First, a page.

of Oregon was enlisted, and through him
Mrs. Sutton obtained an interview with
Secretary Meyer. After a careful review
of the case and the new evidence pre
sented by Mrs. Sutton. Secretary Meyer
ordered the case reopened and appointed
a board of inquiry. The members are
Commander John Hood of the navy,
president; Maj. Wendell C. Neville of the
Marine Corps and Lieut. Henry N. Jen
son of the navy. Maj. Henry Leonard of
the Marine Corps will act as judge ad
vocate, or Inquisitor, his duty being to
get at the fact? from an Independent
standpoint.
It is a delicate task that this board of
inquiry faces. In the first place, its very
existence as a board Is due to an im
plied reflection on the original board,
composed of brother officers of the board
which convenes here Monday. The re
flection is, of course, not necessarily upon
the integrity qf the first board. Henry
1 E. Davis of counsel for Mrs. Sutton >s
emphatic in his statements that a new
inquiry is demanded only because certain
testimony which could not be brought
out at the original inquiry is now avail
able. Nevertheless, the delicate position
of the members of the new board is ap
parent.
Length of the Inquiry.
Commander Hood told The Star corre- j
spondent that ho did not know how much
timo the investigation would require. That
would depend entirely, he said, on the
number of witnesses. All he could say
was that the hearings would be held in
the court-martial room of the adminis
tration building at the academy, and that
the court would convene promptly at 10
and a lineman, name unknown, who was
a passenger, were instantly killed.
The car was entering the town at a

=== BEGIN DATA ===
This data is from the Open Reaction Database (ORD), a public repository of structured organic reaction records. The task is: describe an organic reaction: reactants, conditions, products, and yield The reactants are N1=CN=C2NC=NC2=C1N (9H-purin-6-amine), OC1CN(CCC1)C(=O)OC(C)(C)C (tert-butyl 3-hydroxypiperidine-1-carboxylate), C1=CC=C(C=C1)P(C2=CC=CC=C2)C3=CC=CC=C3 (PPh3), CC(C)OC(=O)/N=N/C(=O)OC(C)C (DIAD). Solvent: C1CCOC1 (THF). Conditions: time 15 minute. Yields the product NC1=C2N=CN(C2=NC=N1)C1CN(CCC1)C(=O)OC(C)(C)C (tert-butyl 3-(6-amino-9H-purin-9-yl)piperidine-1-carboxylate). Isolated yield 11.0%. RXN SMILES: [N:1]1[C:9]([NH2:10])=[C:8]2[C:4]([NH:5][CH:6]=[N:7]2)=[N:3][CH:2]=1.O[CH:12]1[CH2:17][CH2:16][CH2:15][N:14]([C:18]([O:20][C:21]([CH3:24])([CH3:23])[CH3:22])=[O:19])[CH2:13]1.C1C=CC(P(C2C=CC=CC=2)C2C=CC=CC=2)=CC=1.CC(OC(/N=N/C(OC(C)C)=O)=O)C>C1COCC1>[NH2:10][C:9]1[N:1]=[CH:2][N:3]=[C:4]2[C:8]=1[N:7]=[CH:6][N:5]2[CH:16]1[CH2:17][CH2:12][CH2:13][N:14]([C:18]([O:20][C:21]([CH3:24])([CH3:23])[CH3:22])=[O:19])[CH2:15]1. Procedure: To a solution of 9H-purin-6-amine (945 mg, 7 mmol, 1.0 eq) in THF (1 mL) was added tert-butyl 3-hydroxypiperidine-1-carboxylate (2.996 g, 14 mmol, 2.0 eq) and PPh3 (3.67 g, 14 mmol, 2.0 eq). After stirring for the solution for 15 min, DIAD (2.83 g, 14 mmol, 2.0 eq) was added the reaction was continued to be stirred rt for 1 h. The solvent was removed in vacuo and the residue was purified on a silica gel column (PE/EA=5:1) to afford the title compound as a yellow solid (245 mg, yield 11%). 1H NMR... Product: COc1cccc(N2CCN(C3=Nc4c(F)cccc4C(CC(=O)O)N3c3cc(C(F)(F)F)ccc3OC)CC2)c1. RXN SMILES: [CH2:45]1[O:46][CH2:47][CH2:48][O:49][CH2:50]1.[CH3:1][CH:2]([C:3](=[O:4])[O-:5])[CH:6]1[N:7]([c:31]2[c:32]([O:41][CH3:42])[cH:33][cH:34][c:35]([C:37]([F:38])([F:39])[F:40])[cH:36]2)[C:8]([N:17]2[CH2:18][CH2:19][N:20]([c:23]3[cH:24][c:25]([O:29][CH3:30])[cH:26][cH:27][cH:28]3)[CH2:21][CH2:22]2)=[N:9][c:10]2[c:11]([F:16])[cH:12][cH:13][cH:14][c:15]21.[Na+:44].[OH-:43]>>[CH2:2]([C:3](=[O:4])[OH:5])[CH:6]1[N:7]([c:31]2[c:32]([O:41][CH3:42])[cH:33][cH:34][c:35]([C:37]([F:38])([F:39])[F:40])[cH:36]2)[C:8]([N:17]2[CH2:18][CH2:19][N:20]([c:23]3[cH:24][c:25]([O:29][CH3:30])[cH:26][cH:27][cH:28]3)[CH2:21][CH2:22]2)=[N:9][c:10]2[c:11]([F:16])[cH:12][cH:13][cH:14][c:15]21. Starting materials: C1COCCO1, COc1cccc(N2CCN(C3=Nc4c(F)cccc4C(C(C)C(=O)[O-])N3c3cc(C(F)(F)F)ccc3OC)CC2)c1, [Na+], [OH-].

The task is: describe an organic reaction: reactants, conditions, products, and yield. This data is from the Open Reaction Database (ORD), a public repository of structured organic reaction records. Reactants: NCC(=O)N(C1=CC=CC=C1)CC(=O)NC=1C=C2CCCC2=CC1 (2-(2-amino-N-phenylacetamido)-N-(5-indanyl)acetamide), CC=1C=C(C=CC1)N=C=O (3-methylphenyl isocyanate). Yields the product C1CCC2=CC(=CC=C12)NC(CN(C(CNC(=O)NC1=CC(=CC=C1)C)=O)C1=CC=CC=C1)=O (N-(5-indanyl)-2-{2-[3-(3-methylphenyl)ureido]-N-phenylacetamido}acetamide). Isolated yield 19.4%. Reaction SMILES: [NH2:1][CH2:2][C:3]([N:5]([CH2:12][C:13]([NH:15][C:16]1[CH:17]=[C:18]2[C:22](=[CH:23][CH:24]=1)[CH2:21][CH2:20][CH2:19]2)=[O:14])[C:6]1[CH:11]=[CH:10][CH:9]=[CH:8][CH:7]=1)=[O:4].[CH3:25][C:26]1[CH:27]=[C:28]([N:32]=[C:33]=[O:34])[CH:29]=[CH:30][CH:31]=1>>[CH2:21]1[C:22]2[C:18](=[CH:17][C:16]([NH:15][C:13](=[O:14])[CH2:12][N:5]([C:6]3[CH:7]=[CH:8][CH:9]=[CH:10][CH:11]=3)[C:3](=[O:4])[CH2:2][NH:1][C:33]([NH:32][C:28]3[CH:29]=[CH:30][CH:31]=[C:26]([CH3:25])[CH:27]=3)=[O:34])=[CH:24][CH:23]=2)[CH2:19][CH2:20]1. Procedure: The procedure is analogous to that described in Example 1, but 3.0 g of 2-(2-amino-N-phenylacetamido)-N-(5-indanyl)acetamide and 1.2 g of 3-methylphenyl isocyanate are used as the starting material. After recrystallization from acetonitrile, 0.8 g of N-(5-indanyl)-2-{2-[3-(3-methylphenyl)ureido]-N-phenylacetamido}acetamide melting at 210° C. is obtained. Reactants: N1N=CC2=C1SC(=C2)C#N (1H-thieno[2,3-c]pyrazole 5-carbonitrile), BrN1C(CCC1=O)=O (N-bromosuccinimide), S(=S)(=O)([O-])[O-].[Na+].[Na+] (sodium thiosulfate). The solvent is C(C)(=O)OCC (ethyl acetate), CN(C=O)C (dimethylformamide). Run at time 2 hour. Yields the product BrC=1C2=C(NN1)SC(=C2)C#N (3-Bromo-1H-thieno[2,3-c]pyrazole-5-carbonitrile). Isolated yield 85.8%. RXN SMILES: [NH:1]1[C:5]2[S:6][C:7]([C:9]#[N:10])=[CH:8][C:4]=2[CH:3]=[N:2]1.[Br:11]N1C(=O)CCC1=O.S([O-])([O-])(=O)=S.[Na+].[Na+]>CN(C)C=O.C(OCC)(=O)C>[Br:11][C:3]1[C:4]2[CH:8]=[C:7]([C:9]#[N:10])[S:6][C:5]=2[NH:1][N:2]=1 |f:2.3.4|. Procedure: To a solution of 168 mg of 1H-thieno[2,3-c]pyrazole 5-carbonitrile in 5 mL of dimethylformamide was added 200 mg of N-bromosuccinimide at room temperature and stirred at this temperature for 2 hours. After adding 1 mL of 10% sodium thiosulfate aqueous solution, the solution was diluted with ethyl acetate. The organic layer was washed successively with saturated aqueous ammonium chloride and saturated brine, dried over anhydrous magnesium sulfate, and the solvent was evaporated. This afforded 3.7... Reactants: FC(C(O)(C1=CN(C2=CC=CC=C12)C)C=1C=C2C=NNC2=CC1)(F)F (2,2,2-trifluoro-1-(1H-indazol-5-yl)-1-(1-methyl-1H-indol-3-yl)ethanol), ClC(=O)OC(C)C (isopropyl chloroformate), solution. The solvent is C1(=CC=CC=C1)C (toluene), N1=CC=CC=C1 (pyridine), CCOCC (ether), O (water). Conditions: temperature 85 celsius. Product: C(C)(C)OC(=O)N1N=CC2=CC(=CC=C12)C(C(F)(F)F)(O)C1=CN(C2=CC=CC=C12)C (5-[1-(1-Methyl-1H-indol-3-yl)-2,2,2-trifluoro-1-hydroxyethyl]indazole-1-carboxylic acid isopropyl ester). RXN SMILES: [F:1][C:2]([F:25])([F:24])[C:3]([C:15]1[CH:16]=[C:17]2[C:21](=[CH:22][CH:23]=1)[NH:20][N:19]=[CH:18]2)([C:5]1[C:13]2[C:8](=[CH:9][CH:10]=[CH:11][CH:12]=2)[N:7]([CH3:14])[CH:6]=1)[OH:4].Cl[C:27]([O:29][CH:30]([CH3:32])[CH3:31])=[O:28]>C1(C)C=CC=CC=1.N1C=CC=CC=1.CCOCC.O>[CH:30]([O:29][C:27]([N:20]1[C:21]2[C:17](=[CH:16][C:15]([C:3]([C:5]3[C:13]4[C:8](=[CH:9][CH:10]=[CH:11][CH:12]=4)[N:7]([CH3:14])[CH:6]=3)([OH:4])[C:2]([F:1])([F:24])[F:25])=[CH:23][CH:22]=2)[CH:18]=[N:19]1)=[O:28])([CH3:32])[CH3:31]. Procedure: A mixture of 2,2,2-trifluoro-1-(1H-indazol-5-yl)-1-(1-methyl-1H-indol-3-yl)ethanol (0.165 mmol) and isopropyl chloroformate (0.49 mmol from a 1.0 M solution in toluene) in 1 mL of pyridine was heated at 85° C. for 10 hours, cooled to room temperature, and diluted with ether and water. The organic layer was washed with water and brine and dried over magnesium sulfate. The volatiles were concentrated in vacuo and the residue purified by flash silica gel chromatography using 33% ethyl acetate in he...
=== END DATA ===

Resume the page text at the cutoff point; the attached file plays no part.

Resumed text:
high rate of speed, and as it approached
a curve in one. of the streets the motor
man lost control. The wheels struck the
curved rails and after bumping along on
, the road a short distance the car top
pled over on its Bide.
The name of the passengers killed, it
was learned later, was George Allendorf,
of Dayton, Ohio. None of the other
passengers it is believed, was fatally
hurt.
i New York Confirms Equipment Plans
NEW YORK. July 17.?The executive
officers of the Baltimore &. Ohio railroad
announced here today that the company
has asked for bids on ?,0U0 freight cars,
seventy passenger oars and sixty-five
locomotives, to cos-t, in all, between
SO,000.000 and $10,000,000. Delivery must
be at the earliest possible date.
I
Coldest and Wettest Since 1854.
PARIS, July 17.?France has experi
enced this season the coldest and wet
test June and July since 18M. The pre
vailing low temperature und excessive I
rains have wrought severe injury tr j
vegetables, fruits and grapes, and de
layed the maturing of all cereal crops.
Discovery of Smallpox Microbe.
Sfi^olal V'iitilosram to Tho }*tar.
RIO DF. JANEIRO, July 17.-Dr. Os
waldo Cruz, director general of the sani
tary service, made an important an
nouncement today to the Rio de Janeiro
I Academy of Medicine, declaring that the
microbe of smallpox, which is of animal
ortgin,. had been discovered during bac
teriological researches at the Oswaldo
Cruz institute by Drs. Henrique Beaure
paire de Arago and Prowwazek.
Longshoremen Elect O Connor.
GALVESTON, Tex.. July 17.-After
electing officers for the ensuing year and
selecting New York as the convention
city for 1910. the International Long
shoremen's Association adjourned sine
die today. President T. V. O Connor,
who has been filling out the unexpired
term of Daniel J. Keefe, was elected b>
acclamation.
Rublee Out of Danger at Vienna.
VIENNA. July 17.?William A. Rublee,
the American consul general at Vienna,
who was operated on a few days ago
for gastric ulcer, is now considered ?ut
of danger. He has shown marked im
provement in the last 24 hours.
Home Mission Worker Dies.
JACKSONVILLE, Fla., July 17.?Rev.
S. F. Gale. D. D.. for twenty-three years
superintendent of Congregational Home
Association in Florida, Georgia, Alabama
and North Carolina, died late last night.
He was sixty-seven years old. a native
of Vermont and served with distinction
in the Union army.
o'clock Monday morning. The hours of
its sessions and the general details as to
mode of procedure will be determined by
the full court when It meets.
The disposition on both sides is to get